CONTRAST: SPRING TO WINTER AND BACK AGAIN

CONTRAST: SPRING TO WINTER AND BACK AGAIN IN LESS THAN A WEEK

It’s snowing again today. Like yesterday, but more steadily. A fine, dry snow that means business. None of the fat, wet flakes that are decorative, but frivolous — for snow. We had a veterinarian appointment today for Gibbs and Bonnie.

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I looked out the window, realized I was not going to even try wrangling two Scotties into the car, then drive on slippery roads (they don’t plow this time of year; they let nature take its course) for an hour (usually half an hour; longer with ice and snow).

Especially since it’s not an emergency visit. It can wait a week.

weather map

It’s gotten cold out there. Yesterday felt like joke, not to be taken seriously. Temperature rose into the forties before the snow stopped falling. Essentially, it was all gone before nightfall.

Not today.

Today it has that grey, grim sky thing happening that say “I’m gonna get you, sucker!”

When I called the vet, I started by saying “I bet you won’t be surprised when I say I’d like to reschedule today’s appointments.”

“Not at all,” she said. She was laughing.

Weather report

“This is so wrong,” I said.

“I know,” she said. “It’s like Mother Nature felt that winter wasn’t bad enough, so she decided to give us a bit more, just so we didn’t feel cheated.”

A couple of days ago, my woods looked ready to bloom.

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March 31, 2016

March 30, 2016

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April 2, 2016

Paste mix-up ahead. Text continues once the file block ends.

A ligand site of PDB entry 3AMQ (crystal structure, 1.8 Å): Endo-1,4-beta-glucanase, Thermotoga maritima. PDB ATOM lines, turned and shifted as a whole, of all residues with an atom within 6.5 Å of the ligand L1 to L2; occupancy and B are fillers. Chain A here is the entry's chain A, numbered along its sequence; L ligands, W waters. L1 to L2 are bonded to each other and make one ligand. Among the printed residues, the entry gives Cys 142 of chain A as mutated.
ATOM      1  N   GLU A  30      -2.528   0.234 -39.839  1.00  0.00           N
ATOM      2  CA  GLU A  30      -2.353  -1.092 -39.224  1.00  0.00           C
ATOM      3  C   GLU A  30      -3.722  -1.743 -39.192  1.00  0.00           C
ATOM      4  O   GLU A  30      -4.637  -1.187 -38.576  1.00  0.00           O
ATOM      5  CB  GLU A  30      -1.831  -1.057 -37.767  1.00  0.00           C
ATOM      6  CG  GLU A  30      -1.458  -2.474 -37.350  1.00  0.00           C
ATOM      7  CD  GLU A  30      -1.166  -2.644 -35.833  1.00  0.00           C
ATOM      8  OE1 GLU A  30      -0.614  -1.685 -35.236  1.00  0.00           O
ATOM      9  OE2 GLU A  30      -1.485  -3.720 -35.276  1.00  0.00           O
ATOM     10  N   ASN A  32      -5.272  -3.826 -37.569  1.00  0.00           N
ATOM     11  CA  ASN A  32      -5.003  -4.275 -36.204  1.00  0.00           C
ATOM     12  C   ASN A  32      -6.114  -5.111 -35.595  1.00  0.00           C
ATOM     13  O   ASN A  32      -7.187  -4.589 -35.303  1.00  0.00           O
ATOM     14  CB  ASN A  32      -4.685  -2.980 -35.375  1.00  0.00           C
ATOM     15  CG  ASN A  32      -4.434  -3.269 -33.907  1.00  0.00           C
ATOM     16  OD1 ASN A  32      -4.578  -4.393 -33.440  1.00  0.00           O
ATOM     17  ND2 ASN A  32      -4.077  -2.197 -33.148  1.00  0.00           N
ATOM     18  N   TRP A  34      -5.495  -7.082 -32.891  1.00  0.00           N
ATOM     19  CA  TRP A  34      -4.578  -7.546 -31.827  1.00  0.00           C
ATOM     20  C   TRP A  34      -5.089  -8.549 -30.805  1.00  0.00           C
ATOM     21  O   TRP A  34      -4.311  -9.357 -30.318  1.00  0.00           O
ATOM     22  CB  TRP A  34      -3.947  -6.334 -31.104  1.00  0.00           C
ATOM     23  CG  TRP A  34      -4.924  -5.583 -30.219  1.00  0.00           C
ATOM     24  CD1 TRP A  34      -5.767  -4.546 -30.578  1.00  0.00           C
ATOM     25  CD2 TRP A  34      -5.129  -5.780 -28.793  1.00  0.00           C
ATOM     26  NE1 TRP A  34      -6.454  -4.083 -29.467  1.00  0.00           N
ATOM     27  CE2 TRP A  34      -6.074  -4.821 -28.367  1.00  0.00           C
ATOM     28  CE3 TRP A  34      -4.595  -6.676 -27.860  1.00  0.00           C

The forsythia were beginning to bloom.

Now … how about today and yesterday?

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The Vernal Equinox came. You can’t argue with the Equinox. It happens and the earth literally shifts into the tilt towards warm weather. Polar Vortex, be gone! Your time has passed.

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By next weekend, it will be over, finally and fully.

A week from today, the Red Sox will open their season at Fenway Park. Play ball!

SNOW? REALLY? SERIOUSLY?

What? It’s spring, isn’t it? Just yesterday, I was looking at the fat buds on the daffodils and noticing that the forsythia has started blooming.

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It was hard to believe the forecast. Snow? Really? High winds? Really? Easter is over. Is this a joke?

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More is expected tomorrow. After that, can we please settle down and “do spring?” Like a normal place?

SPRING IS SPRUNG

Ode to Spring

“Spring has sprung,

The Grass has riz,

I wonder where the flowers is?

The little bird is on the wing,

But that’s absurd!

Because the wing is on the bird!”

A ditty by Unknown

It will be near 70 degrees tomorrow. That’s 21 in Celsius, by the way. Weather just doesn’t get nicer than this.

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This is it. We wait for it all year. We dream of it while we shovel tons of snow and wash the residue of salt from our car’s under-body.

Solomon's Seal

Solomon’s Seal